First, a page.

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Where to Store Shoes

Utilize different shoe storage solutions to maximize space


If your puzzled as to where to shore shoes, you've come to the right place. I have struggled for years trying to store my shoe collection in one convenient spot until I realized it didn't exist. Now I store my shoes in different locations depending on how often I wear them and the type of activity I'm engaged in while I'm wearing them.

In this guide, I've gone over every type of shoe you could own, and recommend the best place to store them. Am I missing one? Tell me where you store your shoes and I'll add it to the list. Happy shoe storing! 

Ballet Flats

Ballet Flats
Photo / Steve Madden

Ballet flats are so easy to store because they are super narrow, flat-soled and can be fit into smaller spaces.

Shoe Storage Solution: Store them in a Hanging Shoe Rack on the back of your closet door.

Flip Flops

FLip Flop Bucket
Photo / Elizabeth Larkin

I keep a pair of flip flops in a tray by my front door. I use them to run out to my car to grab something I forgot, or to fetch the paper in the morning. Even in the winter, I tend to want my flip flops close by.

Shoe Storage Solution: If you have 1 pair, keep them by the front door, if you have several pairs, consider a flip flop organizer

High Heels

12-Pair Shoe Organizer
Photo / The Container Store

High heels, depending on the heel height, have a few options for storage.

Shoe Storage Solution: Keep high heels in your closet in a hanging shoe rack or in shoe boxes. Storing them in your closet makes it easier to try them on with different outfits, especially different pant length hems.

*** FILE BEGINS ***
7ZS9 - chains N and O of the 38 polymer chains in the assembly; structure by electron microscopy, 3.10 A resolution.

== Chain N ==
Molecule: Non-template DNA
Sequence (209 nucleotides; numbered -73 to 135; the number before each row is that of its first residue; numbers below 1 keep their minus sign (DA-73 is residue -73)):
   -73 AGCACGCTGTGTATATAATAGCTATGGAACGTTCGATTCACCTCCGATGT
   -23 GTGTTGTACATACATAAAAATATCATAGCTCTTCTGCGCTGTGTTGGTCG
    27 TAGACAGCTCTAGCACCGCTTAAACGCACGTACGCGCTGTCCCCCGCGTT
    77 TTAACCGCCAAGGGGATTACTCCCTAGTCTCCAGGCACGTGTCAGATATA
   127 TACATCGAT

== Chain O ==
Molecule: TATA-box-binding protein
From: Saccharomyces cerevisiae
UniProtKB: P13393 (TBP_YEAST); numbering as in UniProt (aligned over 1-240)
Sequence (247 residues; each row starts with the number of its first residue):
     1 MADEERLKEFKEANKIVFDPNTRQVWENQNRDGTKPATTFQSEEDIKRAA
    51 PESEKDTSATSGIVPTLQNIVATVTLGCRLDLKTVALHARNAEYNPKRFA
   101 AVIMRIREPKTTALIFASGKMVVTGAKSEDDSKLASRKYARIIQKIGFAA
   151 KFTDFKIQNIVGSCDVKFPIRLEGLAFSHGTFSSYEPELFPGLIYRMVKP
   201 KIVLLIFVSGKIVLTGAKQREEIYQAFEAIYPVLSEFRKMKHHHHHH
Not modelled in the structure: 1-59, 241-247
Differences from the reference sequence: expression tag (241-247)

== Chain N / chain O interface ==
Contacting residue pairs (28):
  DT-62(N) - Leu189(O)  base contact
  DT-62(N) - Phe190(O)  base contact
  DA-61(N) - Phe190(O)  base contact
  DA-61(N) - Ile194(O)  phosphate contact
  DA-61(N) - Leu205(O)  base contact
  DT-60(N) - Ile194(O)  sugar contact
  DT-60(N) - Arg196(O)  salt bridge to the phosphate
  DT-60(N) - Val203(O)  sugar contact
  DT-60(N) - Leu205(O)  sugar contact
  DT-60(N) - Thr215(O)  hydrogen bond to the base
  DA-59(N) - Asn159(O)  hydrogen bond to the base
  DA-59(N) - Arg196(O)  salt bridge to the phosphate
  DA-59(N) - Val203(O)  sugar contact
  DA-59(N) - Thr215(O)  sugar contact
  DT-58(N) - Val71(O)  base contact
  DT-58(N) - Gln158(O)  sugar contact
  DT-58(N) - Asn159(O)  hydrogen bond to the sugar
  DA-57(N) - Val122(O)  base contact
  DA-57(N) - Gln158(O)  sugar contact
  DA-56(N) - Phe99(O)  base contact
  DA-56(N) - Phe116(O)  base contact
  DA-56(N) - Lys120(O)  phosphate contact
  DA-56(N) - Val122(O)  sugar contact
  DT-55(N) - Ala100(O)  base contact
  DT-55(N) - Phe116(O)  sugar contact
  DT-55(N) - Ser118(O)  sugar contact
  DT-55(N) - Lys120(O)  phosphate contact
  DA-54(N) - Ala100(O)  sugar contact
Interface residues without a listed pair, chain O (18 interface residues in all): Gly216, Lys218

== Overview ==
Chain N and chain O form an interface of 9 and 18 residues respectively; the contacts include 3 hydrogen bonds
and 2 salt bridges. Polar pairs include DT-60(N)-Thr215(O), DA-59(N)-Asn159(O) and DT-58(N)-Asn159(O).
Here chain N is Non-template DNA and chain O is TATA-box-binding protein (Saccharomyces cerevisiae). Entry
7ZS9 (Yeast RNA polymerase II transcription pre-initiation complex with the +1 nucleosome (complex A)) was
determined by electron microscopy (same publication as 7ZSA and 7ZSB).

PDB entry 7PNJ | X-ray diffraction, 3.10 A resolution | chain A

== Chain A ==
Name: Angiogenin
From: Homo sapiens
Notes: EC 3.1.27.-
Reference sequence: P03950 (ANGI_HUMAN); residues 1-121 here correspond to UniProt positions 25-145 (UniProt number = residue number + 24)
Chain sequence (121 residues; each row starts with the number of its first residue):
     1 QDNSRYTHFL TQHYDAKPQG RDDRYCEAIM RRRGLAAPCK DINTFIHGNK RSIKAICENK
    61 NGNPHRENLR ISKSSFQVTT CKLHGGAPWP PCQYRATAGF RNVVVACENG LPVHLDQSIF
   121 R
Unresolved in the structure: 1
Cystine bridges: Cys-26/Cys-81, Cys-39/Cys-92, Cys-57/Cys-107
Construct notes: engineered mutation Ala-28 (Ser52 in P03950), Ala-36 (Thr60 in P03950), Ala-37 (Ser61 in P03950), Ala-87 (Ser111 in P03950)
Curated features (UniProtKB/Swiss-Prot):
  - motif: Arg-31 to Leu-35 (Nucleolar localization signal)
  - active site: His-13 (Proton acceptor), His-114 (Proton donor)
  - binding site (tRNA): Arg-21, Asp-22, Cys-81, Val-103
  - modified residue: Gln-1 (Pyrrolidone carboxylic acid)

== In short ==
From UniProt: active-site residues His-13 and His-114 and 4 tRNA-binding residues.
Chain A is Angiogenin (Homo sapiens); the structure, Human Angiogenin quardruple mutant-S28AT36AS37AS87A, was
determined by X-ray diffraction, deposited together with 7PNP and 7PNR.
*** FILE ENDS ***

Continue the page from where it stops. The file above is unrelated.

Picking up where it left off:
The one exception to this is a lone pair of work shoes I keep by my front door.

Flats & Loafers

22-Compartment Eco-Fabric Shoe Bag
Photo / The Container Store

A little more substantial than ballet flats because of their hard or rubber soles, flat shoes and loafers can still be accommodated in your closet.

Shoe Storage Solution: Flats should be stored in a shoe rack in your closet. This way, like heels, you can try them on with varying outfits.

Once again, like heels, I would leave your most-worn work pair by the front door. 

Hiking Shoes

These can be really expensive so treat your hiking shoes well. This means making sure they are dry before storing them in your home, and dust/scrap the dirt off these when you get home before bringing them inside.

Shoe Storage Solution: These are better left in an easy-to-reach storage spot like your basement or attic. Leaving them in your garage may expose them to the elements and end up warping the fabric in the shoes. Try a shoe and boot tray in your entry way. 


Expandable Stacking Shoe Rack
Photo / Container Store

I strongly recommend you keep these out of your clothes closet. Chances are they smell and have collected dirt as you've strode miles walking or running in them, or have spent a lot of time outside gardening. Exceptions to this rule will be really nice sneakers you wear out of the town. (If you're a guy and you're into that sort of thing.)

Shoe Storage Solution: Tray by the door.

I keep mine in a tray under a bench. The bench makes them easy to take on and off and the tray makes them look a little bit neater than a pile on the floor.

Super High Heels

Donna Karan Heels
Photo / Donna Karan

If you're stomping around town in 5+ inches, great. (Your podiatrist may have another reaction.) But you may have to think about extra special storage for those shoes.

Shoe Storage Solution: Line these up on a shoe rack or a shoe shelf that will accommodate the height of the shoe. I like an expandable shoe rack or an adjustable shoe shelf.  Most shoe boxes will be too shallow for a heel more than 4 inches high.

Shoe Storage 101
Everything you need to know about shoe store and organization.

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